By Patricia AdamsRegardless of your age, there is a good chance that you have experienced some form of stress in your life. Stress is your body's way of preparing itself for dealing with a tough situation by increasing focus, strength stamina and the body's level of alertness. While stress helps keeps us safe in potentially dangerous situations, too much stress can actually do our bodies more harm than good which is why it is so important to learn how to reduce stress. When you become overstressed, your body is always at a heightened level of awareness which can affect how you deal with your day to day responsibilities.
Our bodies commonly respond to stress inducing situations by activating the nervous system and certain hormones. When our stress levels rise, the body's hypothalamus sends a signal to the adrenal glands to produce more adrenaline and cortisol and then release these two hormones into the bloodstream. This combination causes your heart rate to speed up, your breathing to quicken, your blood pressure to rise and your metabolism to increase.
Stress also quickens your physical responses by allowing you to react quickly and effectively to any event. Commonly known as the stress response, it is the body's normal response to a stressful situation. In normal situations the body will eventually return to normal once the stressor is handled but problems start to occur when the stress levels in the body never seem to decrease which is commonly known as over stress. In order to learn how to reduce stress, you need to first learn the type of situations that commonly cause over stress. They are:
- Dealing with constant problems at school or work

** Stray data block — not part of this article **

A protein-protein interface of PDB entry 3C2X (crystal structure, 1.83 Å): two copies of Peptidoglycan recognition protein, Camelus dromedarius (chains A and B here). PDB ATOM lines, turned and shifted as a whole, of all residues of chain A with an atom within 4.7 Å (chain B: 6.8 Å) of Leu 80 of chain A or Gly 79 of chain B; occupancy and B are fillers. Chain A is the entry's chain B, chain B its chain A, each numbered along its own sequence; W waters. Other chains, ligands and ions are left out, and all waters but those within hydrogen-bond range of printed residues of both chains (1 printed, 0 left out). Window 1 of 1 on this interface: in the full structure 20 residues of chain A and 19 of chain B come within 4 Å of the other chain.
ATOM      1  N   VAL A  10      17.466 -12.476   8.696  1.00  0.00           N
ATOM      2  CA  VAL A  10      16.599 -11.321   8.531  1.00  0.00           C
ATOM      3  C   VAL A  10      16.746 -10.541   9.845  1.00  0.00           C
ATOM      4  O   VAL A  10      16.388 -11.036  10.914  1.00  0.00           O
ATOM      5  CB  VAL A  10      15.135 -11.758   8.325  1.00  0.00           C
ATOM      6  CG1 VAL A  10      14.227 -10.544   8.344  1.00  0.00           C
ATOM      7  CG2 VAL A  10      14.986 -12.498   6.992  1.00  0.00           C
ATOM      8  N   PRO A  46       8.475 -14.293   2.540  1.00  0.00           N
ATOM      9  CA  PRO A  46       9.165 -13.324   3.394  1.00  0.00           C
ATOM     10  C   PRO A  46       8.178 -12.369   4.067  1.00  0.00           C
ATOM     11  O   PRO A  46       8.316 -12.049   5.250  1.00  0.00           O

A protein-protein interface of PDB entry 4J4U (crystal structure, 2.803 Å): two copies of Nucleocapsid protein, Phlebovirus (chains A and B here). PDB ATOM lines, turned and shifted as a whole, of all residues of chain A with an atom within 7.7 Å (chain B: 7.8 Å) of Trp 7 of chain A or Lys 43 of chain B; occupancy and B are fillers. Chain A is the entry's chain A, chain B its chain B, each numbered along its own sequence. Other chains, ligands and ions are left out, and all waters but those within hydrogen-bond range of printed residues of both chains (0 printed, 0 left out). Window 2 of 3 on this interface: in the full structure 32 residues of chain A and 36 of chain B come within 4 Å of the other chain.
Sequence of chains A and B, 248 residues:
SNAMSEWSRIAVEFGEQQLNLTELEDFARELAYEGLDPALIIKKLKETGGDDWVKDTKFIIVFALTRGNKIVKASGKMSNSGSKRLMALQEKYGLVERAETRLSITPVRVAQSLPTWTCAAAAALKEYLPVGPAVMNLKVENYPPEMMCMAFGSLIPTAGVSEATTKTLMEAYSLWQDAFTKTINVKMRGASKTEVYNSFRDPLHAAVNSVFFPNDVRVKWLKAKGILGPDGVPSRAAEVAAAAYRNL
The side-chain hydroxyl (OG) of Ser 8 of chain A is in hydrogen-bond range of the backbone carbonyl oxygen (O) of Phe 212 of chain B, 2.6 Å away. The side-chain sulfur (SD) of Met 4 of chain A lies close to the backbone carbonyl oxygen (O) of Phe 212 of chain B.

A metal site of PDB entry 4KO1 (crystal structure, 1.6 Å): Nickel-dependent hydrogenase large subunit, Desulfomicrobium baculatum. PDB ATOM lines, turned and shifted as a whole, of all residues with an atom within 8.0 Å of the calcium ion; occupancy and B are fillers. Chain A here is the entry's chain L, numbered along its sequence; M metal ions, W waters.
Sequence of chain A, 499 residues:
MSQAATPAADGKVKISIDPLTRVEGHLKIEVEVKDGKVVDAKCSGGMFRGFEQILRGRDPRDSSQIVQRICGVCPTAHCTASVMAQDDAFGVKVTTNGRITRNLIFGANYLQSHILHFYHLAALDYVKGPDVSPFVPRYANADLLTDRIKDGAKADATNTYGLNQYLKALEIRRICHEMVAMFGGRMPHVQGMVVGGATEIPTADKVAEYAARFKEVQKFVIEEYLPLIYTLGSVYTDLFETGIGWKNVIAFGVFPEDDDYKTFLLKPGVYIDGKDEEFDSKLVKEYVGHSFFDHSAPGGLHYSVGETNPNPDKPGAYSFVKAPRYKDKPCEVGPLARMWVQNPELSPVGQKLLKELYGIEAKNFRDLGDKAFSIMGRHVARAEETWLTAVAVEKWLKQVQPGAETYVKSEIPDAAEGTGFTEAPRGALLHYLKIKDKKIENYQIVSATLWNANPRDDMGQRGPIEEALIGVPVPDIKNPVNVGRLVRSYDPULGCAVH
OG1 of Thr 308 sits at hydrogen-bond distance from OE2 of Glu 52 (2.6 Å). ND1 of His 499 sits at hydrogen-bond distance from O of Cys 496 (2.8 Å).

- Dealing with sexual, physical or emotional abuse
- Dealing with relationships
- Being required to handle new responsibilities
- Moving to a new place
- Dealing with a traumatic event, such as the death of a loved one
- Dealing with a new or chronic illness or disability
- Dealing with peer pressure or dealing with being bullied
- Dealing with unrealistic expectations that have been placed on you by yourself, your friends, your family or your culture
While occasional stress is fine, being over stressed all the time can have negative effect on both your physical and mental health which is why it is so important to learn how to reduce stress. Some of the most common consequences of over stress are:
Psychological and Emotional Consequences:
- Feeling hostile, angry, or irritable
- Feeling anxious
- Choosing to avoid other people
- Moodiness or feeling frustrated with things that normally wouldn't bother you
- A low self-esteem or lack of confidence
- Anxiety attacks
- Depression or sadness
- An upset stomach, diarrhea, or indigestion
- An inability to sleep
- Eating either too much or too little
- An increased heart-rate
If you find that you are suffering from one or all of these symptoms then you may want to consider talking to your doctor or counsellor in order to learn how to reduce stress. Choosing to not reduce your stress will only end up doing your physical and mental health more harm than good.